It is often said that music is a universal language and that may be true. However, a translator tasked with translating English songs into any target language will tell you what an agony it is to translate a song’s lyrics into another language, because it involves a lot of trade-offs. The translator has to decide if accuracy is needed or to make the song “singable” by sacrificing its original structure, rhythm and references.
Lyrics translation per se is also a creative process and translating song lyrics, aside from taking a deep look at creative license, is indeed very challenging. Translated songs are great for learning languages and song translation could be a very rewarding work for the translator.
Translating song lyrics is as difficult, if not more, than translating other written documents. It is not possible to translate the English lyrics word for word into another language and believe that it will remain singable as originally intended. A translator has to analyze and improvise a lot when doing song lyrics translation. There will always be the question of what the line really means and which of the words are needed to retain the meaning of the song or a passage from the song. The translator may also find it difficult to decide which words to change without altering the lyrics. One can compare the task of song lyrics translation to getting through a forest – the person has to decide on the safest, nicest and shortest route.
So much work goes into lyrics translation. The translator has to consider how to adapt the song to the target’s culture, what words are to be accentuated by the singer, the alliteration, rhymes and words’ connotations. There is also the general theme and the underlying notes – sad, mellow, fun, poetic, etc.
Another thing that makes song translation difficult is the differences in language. English, for example is very different from Japanese. If the translation is for videoke or karaoke, the translation or subtitles should be short enough to enable the singer to follow the video and still follow the lyrical traditions of the Japanese. The Japanese style is to have phrases that have five to seven syllables. Grammar rules may have to be sacrificed as well. The translator must also deal with the connotative and denotative meanings of the words in the source language. What should be given more importance – the feelings delivered by the original or the literal meaning of the song?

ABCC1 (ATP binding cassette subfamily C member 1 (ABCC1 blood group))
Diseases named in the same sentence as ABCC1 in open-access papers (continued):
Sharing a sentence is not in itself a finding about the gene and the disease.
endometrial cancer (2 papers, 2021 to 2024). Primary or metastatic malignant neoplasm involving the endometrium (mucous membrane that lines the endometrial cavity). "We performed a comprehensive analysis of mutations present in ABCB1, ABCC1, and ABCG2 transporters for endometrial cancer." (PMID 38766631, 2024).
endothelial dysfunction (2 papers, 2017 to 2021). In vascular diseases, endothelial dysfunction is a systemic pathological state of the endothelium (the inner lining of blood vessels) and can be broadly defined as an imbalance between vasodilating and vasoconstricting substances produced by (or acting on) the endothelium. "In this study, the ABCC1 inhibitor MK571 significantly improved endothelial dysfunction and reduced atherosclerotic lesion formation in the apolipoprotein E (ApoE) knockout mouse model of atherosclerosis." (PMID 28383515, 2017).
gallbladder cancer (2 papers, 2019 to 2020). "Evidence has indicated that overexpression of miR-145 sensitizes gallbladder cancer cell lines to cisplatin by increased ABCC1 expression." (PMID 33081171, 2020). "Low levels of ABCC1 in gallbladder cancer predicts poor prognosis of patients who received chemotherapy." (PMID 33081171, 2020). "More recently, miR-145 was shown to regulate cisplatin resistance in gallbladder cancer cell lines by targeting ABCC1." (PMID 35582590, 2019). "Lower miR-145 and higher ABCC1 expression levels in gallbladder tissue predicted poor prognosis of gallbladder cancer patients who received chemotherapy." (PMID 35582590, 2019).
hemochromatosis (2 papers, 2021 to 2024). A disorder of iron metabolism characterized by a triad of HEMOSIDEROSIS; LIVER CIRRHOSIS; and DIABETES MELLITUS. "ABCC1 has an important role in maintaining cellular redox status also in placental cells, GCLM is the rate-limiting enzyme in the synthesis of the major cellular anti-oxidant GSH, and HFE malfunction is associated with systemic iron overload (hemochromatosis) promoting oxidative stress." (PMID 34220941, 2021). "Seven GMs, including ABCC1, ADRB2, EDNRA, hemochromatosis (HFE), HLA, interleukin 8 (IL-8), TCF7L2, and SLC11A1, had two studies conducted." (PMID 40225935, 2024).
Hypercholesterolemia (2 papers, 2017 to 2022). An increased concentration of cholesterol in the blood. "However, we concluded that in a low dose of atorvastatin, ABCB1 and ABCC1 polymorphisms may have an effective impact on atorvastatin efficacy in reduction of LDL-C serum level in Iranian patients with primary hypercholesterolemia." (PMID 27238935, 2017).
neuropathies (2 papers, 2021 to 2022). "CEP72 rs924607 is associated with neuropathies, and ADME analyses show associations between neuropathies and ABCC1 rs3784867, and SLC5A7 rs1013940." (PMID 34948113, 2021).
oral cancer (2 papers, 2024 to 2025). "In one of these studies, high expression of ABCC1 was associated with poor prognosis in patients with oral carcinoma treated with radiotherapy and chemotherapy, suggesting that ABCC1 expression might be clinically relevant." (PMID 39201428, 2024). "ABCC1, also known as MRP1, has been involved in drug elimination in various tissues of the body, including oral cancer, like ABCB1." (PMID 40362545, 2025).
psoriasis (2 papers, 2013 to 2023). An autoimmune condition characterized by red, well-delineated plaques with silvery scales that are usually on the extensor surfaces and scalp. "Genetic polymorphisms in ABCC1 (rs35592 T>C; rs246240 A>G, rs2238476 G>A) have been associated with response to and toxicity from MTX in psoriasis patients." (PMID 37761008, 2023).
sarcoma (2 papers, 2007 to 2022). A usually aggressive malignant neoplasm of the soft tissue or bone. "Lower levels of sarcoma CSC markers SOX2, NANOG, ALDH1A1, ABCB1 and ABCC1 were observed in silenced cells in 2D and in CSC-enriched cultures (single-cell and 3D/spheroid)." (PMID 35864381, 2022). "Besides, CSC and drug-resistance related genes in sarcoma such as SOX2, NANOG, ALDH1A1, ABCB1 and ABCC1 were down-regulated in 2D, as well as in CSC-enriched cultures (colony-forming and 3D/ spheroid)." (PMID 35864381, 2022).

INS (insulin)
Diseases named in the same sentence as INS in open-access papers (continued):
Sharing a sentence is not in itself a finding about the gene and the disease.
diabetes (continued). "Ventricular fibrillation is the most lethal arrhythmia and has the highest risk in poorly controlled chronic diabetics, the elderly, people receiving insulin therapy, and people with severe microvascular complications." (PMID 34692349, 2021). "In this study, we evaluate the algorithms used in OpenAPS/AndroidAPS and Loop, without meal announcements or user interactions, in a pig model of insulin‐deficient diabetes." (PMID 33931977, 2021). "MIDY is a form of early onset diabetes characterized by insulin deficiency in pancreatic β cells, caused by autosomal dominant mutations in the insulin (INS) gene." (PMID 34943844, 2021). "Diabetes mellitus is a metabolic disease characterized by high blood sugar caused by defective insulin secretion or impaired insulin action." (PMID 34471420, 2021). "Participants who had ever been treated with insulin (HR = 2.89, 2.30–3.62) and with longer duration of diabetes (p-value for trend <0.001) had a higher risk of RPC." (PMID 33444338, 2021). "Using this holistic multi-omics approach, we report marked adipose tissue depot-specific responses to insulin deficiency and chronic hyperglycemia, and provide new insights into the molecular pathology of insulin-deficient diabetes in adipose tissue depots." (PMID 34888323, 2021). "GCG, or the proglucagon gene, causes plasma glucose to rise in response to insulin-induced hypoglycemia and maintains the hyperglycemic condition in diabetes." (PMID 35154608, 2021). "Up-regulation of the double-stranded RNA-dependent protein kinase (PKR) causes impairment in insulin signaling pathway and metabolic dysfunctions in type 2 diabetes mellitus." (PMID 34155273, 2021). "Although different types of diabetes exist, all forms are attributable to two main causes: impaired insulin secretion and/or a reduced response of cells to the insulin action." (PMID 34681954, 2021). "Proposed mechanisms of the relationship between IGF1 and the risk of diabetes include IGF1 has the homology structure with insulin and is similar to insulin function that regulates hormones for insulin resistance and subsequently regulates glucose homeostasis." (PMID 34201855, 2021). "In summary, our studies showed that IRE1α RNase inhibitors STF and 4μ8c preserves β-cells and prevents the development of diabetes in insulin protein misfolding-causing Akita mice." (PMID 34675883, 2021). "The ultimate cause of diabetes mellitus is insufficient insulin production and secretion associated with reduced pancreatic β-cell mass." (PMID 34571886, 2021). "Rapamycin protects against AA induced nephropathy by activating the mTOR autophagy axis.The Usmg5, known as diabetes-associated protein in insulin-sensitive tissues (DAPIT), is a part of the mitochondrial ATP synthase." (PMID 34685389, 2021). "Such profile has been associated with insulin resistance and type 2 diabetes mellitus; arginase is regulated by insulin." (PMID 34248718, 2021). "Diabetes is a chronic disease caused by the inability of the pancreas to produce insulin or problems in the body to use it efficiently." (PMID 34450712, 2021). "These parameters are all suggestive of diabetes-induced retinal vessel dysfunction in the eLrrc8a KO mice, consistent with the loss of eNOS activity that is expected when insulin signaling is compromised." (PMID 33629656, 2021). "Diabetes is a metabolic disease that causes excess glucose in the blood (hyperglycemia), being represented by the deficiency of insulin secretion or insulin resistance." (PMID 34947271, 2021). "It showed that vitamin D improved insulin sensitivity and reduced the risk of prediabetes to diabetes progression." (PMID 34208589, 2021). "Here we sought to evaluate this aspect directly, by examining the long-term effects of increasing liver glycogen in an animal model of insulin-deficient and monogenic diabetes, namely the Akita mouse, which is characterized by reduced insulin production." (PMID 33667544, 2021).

Staying faithful to the original
Likewise, it is also difficult to stay faithful to the original without sacrificing a lot. In other languages, it is very difficult to maintain the rhyme, as the lyric lines will vary. The translator must always keep in mind that there should be balance between culture and language. In the attempt to keep close to the source language, the translator must also keep the lyrics relevant to the target language. It is easier to do this in other forms of written documents because some liberties are allowed, such as omitting some words, making the text longer or adding footnotes. In song translation, it must fit the melody and rhythm of the original. At times, this means sacrificing the authentic meaning of the source language in order for the song to be singable in the target language.
Not all songs are created equal
While it is certainly difficult, translating song lyrics differ in the range of difficulty. Pop songs for example are easier to translate and give the translator more flexibility than songs that are full of deeper meanings, such as songs by Public Enemy for example. It is a hip hop group but highly recognized for their poetic and skilled rhymes, most of the themes touching on cultural and political consciousness. Songs like those from Joni Mitchell need careful attention. Hailed as one of the greatest songwriters, her lyrics depict her environmental and social ideals and myriad feelings.
Translating songs enables singers and listeners to break free of the language barrier. Setting genre or language pair aside, the constant constraint in translating songs that must be surmounted is how to fit the translated lyrics to the music’s structure, which might necessitate foregoing style, sense and meaning.